Honestly it made me feel very small. Here we were, driving through the most populous state in the Union, and we didn’t see a soul. America is big…really big. And sometimes it’s difficult to conceptualize its size.
In Psalms 103 it says, “As far as the east is from the west, so far has he removed our transgressions from us.” In other words, God has separated us from the sin that caused separation in the first place. Not only that, but God separating our sin is so complete so thorough that our sin is far away from us as east is from the west. What makes this a powerful image is that east and west are not places; they are undefined general directions. In other words, no one can remotely fathom the distance between the two.
This illustration is important because we do the human thing where we struggle to really believe that Jesus has dealt with our sin. We have never seen ourselves as truly sons and daughters of God, so we have to keep that old-self close at hand. But God says no. He says no to all of us. Our sin, our old-self, our jealous, spiteful and fearful selves have been separated from our inmost beings. We are new. We are clothed in royal robes. We sit at a table which God has prepared for us. Do we believe that? How different would we be and act if we truly knew our old-selves are gone?Read More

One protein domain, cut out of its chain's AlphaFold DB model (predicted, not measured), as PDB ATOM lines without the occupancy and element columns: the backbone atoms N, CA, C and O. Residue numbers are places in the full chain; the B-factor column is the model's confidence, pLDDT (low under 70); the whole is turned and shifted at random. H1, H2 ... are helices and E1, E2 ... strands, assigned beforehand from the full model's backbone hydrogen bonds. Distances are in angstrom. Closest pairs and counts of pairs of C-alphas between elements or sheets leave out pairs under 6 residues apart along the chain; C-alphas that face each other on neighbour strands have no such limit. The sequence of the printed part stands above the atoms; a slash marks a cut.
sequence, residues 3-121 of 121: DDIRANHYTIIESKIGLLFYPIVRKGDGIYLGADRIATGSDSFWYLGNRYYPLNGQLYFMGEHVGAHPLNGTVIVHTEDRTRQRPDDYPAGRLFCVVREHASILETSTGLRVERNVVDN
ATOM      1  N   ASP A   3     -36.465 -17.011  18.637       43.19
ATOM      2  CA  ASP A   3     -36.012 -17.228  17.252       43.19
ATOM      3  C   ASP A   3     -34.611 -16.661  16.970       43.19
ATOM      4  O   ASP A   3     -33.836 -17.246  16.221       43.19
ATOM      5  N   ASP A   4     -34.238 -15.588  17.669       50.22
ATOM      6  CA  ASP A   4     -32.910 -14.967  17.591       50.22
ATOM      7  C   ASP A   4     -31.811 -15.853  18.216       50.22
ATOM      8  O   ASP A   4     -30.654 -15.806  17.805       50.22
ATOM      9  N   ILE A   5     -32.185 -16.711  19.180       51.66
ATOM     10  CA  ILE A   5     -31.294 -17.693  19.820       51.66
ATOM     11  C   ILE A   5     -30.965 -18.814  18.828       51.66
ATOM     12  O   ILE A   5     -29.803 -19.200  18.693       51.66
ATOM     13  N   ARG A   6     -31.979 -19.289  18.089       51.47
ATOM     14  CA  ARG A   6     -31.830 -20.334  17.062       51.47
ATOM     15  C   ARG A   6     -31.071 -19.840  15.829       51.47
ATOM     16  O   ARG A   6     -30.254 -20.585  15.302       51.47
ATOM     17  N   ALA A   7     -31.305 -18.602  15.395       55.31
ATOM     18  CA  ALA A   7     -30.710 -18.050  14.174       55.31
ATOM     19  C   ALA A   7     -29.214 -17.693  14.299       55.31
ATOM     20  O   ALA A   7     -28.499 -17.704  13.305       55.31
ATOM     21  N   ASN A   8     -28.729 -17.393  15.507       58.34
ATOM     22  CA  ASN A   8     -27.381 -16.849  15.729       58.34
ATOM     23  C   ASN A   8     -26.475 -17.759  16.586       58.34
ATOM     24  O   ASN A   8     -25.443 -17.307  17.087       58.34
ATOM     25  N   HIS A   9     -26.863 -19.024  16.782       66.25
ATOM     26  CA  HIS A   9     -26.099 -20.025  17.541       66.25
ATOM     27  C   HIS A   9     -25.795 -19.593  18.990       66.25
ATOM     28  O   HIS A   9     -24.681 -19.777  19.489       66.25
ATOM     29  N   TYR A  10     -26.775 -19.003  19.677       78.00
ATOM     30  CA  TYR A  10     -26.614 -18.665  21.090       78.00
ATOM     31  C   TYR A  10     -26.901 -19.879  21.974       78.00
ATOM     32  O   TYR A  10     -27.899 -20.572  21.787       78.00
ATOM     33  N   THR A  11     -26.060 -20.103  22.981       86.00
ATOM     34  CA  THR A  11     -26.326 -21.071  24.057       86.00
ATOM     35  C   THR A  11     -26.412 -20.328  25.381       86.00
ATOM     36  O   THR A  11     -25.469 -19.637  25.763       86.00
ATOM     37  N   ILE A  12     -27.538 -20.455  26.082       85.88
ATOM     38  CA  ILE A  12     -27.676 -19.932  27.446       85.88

As a dude, I have a very clear belief about time: when something is supposed to happen at a certain time, it should happen at that time. Crazy right? Luckily everyone shares my sentiment…not exactly.
Jesus talks with the Pharisees and Sadducees about time. They are asking for a sign from heaven (presumably to add validity to Jesus’ teaching). Jesus instead tells them they are very bad at knowing what time it is. Essentially, Jesus is saying that they are demanding a sign from Jesus, yet ignoring the signs of the time. It would be like going to a candy store and asking the owner to prove that the store in-fact sells candy. The owner would say, “look at all the candy surrounding you”.
The Pharisees and Sadducees were not wrong because they asked Jesus for a sign. They were wrong because the signs were right in front of them and they could not see them.